Riccarton Park – Canterbury JC 23 February 2024 (heard 7 March 2024 at Riccarton) – Danny Crozier

ID: RIB39886

Danny Michael Crozier - Trainer

Simon Irving - Racing Investigator

O K Jarvis

Persons Present:
Danny Crozier supported by his wife Rachel Deegan, Simon Irving and Andrew McKerrow

Information Number:

Decision Type:
Non-race Related Charge

Foul and offensive language

800 - Misconduct



Race Date:

Race Club:
Canterbury Jockey Club

Race Location:
Riccarton Park - 165 Racecourse Road, Christchurch,

Hearing Date:

Hearing Location:
Riccarton Park

Outcome: Proved

Penalty: Trainer Danny Crozier is fined $500

1.  Mr Crozier was charged with a breach of Rule 800, namely using foul and offensive language towards another Trainer at Riccarton Racecourse on 23 February 2024.

2.  Mr Crozier admitted the breach.

3.  The offending behaviour occurred at Riccarton Racecourse when Mr Crozier and another Trainer were waiting for their horses to be unloaded from the transporter. Mr Crozier became frustrated when his horse became agitated on the truck as it was not being unloaded first. Instead, the other Trainer’s three horses were unloaded from a separate bay. Mr Crozier then directed his frustration firstly towards the driver of the horse truck. Mr Crozier said “if you want to run around after these f****** slappers and take their horses off first, let me know and I’ll bring them over myself”, then went on to say that the truck driver should not have anything to do with the other Trainer because they are no good and a terrible person.  Mr Crozier then said to the Trainer “you think you’re s**t hot but you’re just a skank” and then moments later, walked past the Trainer in the stables and said “you’re a real piece of work, you won’t know what hit you”. The comments were made in the presence of the other Trainer’s daughter.

4.  Mr Crozier has one relevant prior breach of the Rules of Racing from 2016. He was further warned for similar conduct in October 2023.


5.  Rule 803, which applies to general breaches of the Rules, provides for various sanctions, of disqualification or suspension for up to 12 months, and fines of up to $20,000.

6.  The principles of sentencing relevant to this charge are to punish the offender for wrongdoing, to denounce their conduct, deter others from committing similar offences and allow for rehabilitation of the offender.

7.  In the present case, the Adjudicative Committee had the benefit of written penalty submissions on behalf of the Informant. Mr Crozier, with the support of his wife Rachel Deegan, made oral submissions at the hearing.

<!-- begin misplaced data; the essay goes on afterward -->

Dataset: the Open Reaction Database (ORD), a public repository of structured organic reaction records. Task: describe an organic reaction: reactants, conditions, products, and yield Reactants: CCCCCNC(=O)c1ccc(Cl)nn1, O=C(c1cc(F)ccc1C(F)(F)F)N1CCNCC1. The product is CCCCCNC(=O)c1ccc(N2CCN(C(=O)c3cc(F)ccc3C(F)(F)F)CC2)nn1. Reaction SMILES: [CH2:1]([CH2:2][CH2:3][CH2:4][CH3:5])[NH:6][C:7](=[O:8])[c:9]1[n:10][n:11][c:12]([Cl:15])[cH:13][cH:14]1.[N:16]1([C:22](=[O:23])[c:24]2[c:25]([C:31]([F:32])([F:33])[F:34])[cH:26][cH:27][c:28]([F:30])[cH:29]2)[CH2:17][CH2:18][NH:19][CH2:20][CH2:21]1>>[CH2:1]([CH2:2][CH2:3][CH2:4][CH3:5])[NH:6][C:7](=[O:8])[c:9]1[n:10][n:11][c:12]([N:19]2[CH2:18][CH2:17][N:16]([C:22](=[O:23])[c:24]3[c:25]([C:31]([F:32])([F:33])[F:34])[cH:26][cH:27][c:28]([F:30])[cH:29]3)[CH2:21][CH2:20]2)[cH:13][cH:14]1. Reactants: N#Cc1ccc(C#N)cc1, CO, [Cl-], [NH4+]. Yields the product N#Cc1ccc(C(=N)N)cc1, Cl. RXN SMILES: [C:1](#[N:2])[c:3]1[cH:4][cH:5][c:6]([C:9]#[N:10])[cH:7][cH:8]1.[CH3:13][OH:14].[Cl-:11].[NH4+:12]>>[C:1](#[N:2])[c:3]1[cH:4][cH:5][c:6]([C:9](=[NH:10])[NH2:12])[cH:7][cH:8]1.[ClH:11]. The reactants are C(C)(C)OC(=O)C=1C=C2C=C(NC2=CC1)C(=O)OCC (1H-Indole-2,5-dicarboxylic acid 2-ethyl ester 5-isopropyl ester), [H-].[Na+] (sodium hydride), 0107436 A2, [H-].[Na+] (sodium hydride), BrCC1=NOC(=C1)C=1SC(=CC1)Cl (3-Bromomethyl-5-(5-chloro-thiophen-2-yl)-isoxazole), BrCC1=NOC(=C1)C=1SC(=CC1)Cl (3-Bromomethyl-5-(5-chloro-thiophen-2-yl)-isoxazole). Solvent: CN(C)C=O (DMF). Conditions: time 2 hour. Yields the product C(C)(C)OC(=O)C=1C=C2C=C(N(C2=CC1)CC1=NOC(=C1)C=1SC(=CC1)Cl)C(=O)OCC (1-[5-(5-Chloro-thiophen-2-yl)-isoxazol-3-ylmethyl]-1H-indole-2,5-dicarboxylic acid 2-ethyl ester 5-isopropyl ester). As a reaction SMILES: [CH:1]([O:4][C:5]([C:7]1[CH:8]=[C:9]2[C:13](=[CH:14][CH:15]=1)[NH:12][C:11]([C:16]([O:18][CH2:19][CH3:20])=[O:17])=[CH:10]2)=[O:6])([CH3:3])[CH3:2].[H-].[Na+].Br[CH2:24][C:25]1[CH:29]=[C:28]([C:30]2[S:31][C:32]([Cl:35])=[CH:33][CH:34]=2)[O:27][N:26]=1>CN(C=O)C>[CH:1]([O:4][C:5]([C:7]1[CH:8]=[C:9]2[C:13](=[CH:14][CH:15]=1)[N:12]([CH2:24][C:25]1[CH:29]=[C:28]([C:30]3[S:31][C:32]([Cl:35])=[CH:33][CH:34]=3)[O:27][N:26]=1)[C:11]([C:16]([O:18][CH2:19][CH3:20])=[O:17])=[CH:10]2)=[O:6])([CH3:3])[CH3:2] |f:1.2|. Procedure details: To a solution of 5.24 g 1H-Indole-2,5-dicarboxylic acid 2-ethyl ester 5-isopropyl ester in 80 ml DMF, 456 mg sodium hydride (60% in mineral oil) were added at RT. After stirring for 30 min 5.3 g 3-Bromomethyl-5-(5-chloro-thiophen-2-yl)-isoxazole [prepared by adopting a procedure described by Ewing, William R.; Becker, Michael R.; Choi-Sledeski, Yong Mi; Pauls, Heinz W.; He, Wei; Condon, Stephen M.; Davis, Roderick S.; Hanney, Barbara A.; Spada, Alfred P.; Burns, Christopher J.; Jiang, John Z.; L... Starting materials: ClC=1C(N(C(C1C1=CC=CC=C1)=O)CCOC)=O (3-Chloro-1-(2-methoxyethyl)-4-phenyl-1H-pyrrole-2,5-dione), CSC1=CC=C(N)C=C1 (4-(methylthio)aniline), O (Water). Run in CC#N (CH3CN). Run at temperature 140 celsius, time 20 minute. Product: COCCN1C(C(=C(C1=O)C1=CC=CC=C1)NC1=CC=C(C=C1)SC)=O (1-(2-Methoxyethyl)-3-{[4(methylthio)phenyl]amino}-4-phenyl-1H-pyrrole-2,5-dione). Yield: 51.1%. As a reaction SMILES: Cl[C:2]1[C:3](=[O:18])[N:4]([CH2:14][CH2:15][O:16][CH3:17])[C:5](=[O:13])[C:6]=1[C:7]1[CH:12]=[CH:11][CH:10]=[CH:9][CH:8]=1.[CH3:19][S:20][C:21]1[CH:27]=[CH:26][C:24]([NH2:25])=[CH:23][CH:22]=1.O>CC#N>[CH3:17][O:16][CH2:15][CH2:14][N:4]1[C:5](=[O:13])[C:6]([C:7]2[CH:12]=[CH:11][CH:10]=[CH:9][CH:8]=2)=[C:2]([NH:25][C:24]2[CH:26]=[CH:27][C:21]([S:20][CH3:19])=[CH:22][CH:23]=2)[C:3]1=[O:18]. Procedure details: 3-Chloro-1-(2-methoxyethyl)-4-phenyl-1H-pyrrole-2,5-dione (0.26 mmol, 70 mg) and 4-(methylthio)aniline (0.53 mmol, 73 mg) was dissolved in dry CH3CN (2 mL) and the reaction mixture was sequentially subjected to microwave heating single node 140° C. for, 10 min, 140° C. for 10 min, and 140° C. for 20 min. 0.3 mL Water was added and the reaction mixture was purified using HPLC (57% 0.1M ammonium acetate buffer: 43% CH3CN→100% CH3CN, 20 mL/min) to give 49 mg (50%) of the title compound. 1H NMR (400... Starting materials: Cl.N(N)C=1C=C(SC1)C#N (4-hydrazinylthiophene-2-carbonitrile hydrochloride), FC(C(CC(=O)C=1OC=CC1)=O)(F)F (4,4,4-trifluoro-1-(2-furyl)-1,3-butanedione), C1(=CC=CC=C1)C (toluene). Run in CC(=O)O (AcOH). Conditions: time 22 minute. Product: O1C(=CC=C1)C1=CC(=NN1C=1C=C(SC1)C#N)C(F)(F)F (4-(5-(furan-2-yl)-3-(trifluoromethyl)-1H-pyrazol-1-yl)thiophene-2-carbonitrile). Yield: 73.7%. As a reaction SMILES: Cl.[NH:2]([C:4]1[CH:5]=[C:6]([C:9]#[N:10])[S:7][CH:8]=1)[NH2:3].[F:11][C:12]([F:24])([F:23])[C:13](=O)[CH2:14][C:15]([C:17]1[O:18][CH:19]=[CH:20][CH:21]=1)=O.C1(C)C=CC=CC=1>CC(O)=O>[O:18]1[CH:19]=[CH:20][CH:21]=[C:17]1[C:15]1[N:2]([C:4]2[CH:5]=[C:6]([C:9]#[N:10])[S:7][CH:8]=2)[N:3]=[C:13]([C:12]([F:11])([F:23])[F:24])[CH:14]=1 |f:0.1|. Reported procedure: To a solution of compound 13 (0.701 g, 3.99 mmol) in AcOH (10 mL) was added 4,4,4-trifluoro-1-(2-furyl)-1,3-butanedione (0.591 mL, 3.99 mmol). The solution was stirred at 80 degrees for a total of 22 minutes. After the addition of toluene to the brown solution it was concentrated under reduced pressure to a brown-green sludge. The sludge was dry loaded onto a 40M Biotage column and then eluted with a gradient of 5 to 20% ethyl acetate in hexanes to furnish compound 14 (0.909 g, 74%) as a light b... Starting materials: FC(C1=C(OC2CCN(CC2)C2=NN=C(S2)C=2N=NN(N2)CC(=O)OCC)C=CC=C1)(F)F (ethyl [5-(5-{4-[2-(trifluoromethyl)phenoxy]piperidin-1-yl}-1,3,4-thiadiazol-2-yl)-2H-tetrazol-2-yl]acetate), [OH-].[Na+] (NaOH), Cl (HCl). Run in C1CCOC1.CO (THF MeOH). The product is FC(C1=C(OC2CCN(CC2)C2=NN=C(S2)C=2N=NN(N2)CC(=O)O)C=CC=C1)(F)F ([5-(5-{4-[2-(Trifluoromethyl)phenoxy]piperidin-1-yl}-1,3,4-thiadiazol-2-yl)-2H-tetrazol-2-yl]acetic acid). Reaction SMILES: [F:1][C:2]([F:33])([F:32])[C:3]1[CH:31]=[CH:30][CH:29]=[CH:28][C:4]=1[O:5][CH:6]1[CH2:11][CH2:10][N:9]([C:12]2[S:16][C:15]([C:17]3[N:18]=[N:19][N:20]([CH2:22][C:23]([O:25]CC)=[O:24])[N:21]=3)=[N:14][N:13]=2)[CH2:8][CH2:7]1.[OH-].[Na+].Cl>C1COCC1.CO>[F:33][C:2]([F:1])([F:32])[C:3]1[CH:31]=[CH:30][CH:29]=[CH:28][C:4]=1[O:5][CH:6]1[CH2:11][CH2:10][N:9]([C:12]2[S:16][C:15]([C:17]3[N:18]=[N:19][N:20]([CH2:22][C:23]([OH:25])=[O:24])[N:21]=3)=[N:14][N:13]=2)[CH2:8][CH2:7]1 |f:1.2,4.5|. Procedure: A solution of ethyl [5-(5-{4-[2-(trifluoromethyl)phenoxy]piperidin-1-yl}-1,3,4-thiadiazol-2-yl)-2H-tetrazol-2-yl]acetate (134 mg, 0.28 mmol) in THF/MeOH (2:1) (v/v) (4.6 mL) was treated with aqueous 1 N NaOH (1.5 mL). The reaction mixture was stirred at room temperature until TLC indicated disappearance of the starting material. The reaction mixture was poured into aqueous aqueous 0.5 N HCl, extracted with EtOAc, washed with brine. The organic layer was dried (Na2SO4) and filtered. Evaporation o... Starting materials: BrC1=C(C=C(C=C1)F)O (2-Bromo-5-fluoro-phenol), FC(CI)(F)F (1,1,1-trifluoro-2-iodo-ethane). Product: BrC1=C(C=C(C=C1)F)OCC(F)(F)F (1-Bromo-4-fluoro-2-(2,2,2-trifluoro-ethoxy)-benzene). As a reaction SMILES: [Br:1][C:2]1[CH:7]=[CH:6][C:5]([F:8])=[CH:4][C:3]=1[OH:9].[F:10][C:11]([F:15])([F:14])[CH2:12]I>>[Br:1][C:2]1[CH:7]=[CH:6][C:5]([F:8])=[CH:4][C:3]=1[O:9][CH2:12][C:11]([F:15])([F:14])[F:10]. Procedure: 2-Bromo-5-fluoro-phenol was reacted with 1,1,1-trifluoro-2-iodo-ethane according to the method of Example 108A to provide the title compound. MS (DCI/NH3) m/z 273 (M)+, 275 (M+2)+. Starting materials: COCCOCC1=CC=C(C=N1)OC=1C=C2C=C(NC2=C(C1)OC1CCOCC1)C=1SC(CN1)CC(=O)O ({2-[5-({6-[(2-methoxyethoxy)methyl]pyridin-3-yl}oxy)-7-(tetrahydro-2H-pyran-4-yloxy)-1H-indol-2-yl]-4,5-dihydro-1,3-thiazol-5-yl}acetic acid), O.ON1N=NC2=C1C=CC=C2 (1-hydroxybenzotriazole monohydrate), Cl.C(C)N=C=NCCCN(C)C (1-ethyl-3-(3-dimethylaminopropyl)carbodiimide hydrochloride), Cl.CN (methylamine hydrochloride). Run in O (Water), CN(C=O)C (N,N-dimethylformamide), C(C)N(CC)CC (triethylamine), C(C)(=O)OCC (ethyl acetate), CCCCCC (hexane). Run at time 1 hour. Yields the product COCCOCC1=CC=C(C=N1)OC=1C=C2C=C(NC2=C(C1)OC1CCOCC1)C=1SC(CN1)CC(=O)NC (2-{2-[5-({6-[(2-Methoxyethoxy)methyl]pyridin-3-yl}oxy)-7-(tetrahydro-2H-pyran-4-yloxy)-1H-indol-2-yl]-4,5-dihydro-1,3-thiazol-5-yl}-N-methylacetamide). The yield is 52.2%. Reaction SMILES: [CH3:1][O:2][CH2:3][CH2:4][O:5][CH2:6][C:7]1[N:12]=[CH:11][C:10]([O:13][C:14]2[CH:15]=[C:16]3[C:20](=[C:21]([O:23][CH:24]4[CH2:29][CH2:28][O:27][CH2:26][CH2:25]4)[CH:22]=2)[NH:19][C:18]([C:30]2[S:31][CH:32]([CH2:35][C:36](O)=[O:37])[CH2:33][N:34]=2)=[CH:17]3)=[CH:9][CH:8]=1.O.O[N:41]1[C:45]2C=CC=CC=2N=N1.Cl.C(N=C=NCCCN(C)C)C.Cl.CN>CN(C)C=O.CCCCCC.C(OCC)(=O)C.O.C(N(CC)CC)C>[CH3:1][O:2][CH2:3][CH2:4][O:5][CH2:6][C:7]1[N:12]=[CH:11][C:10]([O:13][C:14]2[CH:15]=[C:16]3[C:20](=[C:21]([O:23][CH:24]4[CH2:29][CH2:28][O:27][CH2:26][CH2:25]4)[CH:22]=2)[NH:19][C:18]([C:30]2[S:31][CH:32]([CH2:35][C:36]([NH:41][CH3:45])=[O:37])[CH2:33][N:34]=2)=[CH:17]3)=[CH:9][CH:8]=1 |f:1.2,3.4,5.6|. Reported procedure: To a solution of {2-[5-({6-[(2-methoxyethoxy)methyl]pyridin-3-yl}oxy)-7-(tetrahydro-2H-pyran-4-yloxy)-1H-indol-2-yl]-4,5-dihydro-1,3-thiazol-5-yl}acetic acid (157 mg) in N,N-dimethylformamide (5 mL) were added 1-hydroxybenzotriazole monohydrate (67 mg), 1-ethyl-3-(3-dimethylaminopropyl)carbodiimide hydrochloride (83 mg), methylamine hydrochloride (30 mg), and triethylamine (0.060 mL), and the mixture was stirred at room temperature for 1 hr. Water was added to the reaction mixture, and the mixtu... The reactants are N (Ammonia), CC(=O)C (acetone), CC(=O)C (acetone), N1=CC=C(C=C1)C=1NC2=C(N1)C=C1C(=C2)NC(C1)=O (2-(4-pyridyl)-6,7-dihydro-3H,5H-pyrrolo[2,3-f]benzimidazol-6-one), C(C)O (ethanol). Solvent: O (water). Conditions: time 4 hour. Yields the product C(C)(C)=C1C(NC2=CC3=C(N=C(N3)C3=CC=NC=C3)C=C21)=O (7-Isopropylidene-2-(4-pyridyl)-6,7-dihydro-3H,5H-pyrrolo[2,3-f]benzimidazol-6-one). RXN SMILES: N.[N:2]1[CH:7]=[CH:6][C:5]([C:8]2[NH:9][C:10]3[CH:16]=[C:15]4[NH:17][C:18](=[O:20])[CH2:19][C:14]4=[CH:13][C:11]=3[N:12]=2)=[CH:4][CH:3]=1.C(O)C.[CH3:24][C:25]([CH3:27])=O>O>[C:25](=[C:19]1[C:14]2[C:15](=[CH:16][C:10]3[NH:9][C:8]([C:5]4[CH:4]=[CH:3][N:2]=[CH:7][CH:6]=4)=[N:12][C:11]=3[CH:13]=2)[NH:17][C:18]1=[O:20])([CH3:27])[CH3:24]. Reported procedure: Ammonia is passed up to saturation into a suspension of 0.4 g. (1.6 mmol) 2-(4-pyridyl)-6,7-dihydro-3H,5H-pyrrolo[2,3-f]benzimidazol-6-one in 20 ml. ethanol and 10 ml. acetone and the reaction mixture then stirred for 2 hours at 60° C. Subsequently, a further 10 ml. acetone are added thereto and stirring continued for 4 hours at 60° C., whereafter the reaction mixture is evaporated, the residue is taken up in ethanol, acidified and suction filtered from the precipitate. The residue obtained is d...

8.  The Stewards sought a fine of $500, which reflected the mitigating and aggravating factors present. This submission was based on the cases of Lambert, Neal and Pender, where a fine of $500 was imposed.

9.  Mr Crozier provided background information to the Adjudicative Committee about the nature of the relationship between himself and the other Trainer. Mr Crozier further said the catalyst for his actions was the fact his horse became agitated having to wait on the truck. He said, the horse would not settle and had worked itself up having to stand alone on the truck. He said, but for this happening, he would not have spoken in the manner he did. He acknowledged he should not have spoken like that and should have walked away. Ms Deegan outlined steps they have put in place to ensure this does not occur again.

10.  Ms Deegan sought that the Adjudicative Committee considers a smaller fine than $500.

11.  The Adjudicative Committee agreed that the offending was at a similar level to that of Neal and Lambert, although Mr Crozier’s conduct was arguably longer in duration and involved a number of comments.

12.  The Adjudicative Committee agrees that this matter is appropriately dealt with by way of a fine.

13.  When considering the level of a fine, the Adjudicative Committee does not view it appropriate to impose a fine lower than that in the cases mentioned above. In February 2023, the Code of Conduct came into force, which was after the cases of Pender, Neal and Lambert.  The purpose of the Code of Conduct is to protect the values of Thoroughbred Racing by ensuring that Industry participants enjoy a safe, supportive and respectful environment. This Code of Conduct further highlights the need to deter and denounce this type of conduct, therefore, the Adjudicative Committee does not view it appropriate to consider a fine less than $500.

14.  While Mr Crozier does have one prior relevant breach for similar conduct, this must be balanced against the fact that Mr Crozier has been involved in the Racing Industry for 44 years, was fully cooperative with the Stewards, admitted the breach and had engaged with Mr Andrew McKerrow, the Racing Chaplain. For these reasons, the Adjudicative Committee finds that the appropriate fine is $500.

Decision Date: 07/03/2024

Publish Date: 11/03/2024